- Raise $400,000 in yearly operating capital from a mix of foundation, earned income and donor revenue, and
- Establish an endowed growth fund and raise $50,000 toward a $1 million goal.
We have already made progress, with more coverage of additional areas of the state and more looks at important issues on a statewide level. We’ve already added freelance reporters and photographers to our team who live in Chapel Hill, Concord, Fayetteville, Rutherfordton, Tarboro and Wilmington. Our board of directors has grown to add leaders who live in Bakersville, Cary, Chapel Hill and Sylva.
We’re just getting started because there’s a lot more to do. But now is the time to invest in journalism that matters to North Carolina. At Carolina Public Press, we believe — strongly, stubbornly — that in-depth and investigative journalism is a key to our state’s future.
The impact is real. Without Carolina Public Press, you wouldn’t have known state officials planned to study potential fracking sites in the mountains, an effort later abandoned. About the vast and disturbing problems facing the statewide adult care home system. About the environmental, economic and cultural impacts of the national forests, now undergoing management changes that will last decades. Or that one North Carolina county billed a resident $3,000 to fulfill a single request for public records. Just to name a few of our reports and projects.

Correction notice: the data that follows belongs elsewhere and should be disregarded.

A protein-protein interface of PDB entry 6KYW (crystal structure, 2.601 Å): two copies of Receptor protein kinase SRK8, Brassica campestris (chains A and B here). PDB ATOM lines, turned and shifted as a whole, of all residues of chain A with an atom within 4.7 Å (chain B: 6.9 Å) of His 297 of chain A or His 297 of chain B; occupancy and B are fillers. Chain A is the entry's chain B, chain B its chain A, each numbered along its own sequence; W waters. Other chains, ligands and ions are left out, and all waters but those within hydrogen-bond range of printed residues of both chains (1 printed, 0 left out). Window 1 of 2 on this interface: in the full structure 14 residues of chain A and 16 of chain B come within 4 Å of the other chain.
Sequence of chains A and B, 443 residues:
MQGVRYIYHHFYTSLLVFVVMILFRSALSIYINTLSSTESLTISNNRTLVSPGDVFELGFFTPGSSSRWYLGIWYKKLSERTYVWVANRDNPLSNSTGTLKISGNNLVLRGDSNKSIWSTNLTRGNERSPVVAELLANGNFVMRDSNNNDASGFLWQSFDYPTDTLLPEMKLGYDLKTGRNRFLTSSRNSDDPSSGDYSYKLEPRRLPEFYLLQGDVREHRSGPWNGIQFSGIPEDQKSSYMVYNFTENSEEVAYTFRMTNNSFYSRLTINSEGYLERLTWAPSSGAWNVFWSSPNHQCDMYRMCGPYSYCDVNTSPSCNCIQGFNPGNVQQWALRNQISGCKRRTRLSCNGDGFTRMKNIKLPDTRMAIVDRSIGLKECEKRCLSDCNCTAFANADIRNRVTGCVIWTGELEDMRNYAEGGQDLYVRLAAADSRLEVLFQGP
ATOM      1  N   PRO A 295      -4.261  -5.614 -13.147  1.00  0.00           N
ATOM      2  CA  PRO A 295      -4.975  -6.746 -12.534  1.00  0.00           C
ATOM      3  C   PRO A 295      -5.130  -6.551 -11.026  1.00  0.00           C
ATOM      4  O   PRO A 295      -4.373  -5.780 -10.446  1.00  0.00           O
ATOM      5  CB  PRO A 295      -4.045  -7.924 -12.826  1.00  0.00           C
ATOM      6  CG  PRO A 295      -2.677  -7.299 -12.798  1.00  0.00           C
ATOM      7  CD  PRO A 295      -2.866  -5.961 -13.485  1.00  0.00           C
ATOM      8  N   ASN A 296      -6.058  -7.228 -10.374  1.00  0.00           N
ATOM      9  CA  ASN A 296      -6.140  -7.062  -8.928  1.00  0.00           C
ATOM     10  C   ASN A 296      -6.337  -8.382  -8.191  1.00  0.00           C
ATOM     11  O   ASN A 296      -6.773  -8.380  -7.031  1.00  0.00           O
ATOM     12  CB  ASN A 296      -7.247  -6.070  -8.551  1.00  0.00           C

You wouldn’t have had in-depth dialogues, through our Newsmakers conversation series, on housing for those living with mental illness; human trafficking; the well-being of children in the mountains; the decrease in labor and delivery services at rural hospitals. Again, just to name a few.
I’m lucky that there are thousands of people standing with me — you, our readers; our award-winning staff, contributors and board of directors; and the hundreds of people and foundations who invest their time and money to make Carolina Public Press possible.
Perhaps we’re all stubbornly hopeful and optimistic — both about independent, in-depth and investigative journalism and about the future of our state. I’m glad I’m in good company. Thank you — both for reading and for your support. Carolina Public Press can’t do this without you.
What can you do?
- Subscribe–for free. It’s quick and easy and the best way for us to keep you in the loop about our reporting, events and organizational plans. Sign up here. If you’re already a subscriber, encourage your friends, networks and colleagues to subscribe, too.
- Donate. In support of the organization’s statewide expansion, the Ethics and Excellence in Journalism Foundation has pledged $25,000 to match — dollar-for-dollar — the financial support of anyone who makes a first-time or increased gift to Carolina Public Press. Give today.
- Invest in sustainability. If you’d like to help launch our endowment, email Angie Newsome directly.
For more information, call 828-774-5290 or email Carolina Public Press at firstname.lastname@example.org. Thank you.